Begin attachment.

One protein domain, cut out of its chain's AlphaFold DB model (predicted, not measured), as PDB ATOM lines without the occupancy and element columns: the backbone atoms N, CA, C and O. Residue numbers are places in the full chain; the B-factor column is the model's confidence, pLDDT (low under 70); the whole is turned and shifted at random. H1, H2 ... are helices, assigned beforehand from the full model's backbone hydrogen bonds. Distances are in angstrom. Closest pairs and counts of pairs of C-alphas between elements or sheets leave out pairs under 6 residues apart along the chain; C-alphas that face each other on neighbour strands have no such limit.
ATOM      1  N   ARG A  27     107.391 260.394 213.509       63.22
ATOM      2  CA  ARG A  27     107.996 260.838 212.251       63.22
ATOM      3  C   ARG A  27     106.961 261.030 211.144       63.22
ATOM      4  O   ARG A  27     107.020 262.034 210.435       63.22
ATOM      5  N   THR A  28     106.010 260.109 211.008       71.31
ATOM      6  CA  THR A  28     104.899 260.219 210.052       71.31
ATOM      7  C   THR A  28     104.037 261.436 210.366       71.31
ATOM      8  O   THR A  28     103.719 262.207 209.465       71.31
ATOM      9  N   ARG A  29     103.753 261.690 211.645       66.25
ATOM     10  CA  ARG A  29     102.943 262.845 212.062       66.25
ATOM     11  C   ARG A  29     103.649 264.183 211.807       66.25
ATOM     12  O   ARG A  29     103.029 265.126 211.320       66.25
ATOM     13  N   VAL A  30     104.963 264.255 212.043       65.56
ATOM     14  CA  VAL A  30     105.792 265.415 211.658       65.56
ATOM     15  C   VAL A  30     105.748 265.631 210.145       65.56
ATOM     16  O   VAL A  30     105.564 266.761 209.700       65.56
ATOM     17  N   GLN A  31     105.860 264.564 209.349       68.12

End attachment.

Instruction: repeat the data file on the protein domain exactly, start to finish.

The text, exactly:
One protein domain, cut out of its chain's AlphaFold DB model (predicted, not measured), as PDB ATOM lines without the occupancy and element columns: the backbone atoms N, CA, C and O. Residue numbers are places in the full chain; the B-factor column is the model's confidence, pLDDT (low under 70); the whole is turned and shifted at random. H1, H2 ... are helices, assigned beforehand from the full model's backbone hydrogen bonds. Distances are in angstrom. Closest pairs and counts of pairs of C-alphas between elements or sheets leave out pairs under 6 residues apart along the chain; C-alphas that face each other on neighbour strands have no such limit.
ATOM      1  N   ARG A  27     107.391 260.394 213.509       63.22
ATOM      2  CA  ARG A  27     107.996 260.838 212.251       63.22
ATOM      3  C   ARG A  27     106.961 261.030 211.144       63.22
ATOM      4  O   ARG A  27     107.020 262.034 210.435       63.22
ATOM      5  N   THR A  28     106.010 260.109 211.008       71.31
ATOM      6  CA  THR A  28     104.899 260.219 210.052       71.31
ATOM      7  C   THR A  28     104.037 261.436 210.366       71.31
ATOM      8  O   THR A  28     103.719 262.207 209.465       71.31
ATOM      9  N   ARG A  29     103.753 261.690 211.645       66.25
ATOM     10  CA  ARG A  29     102.943 262.845 212.062       66.25
ATOM     11  C   ARG A  29     103.649 264.183 211.807       66.25
ATOM     12  O   ARG A  29     103.029 265.126 211.320       66.25
ATOM     13  N   VAL A  30     104.963 264.255 212.043       65.56
ATOM     14  CA  VAL A  30     105.792 265.415 211.658       65.56
ATOM     15  C   VAL A  30     105.748 265.631 210.145       65.56
ATOM     16  O   VAL A  30     105.564 266.761 209.700       65.56
ATOM     17  N   GLN A  31     105.860 264.564 209.349       68.12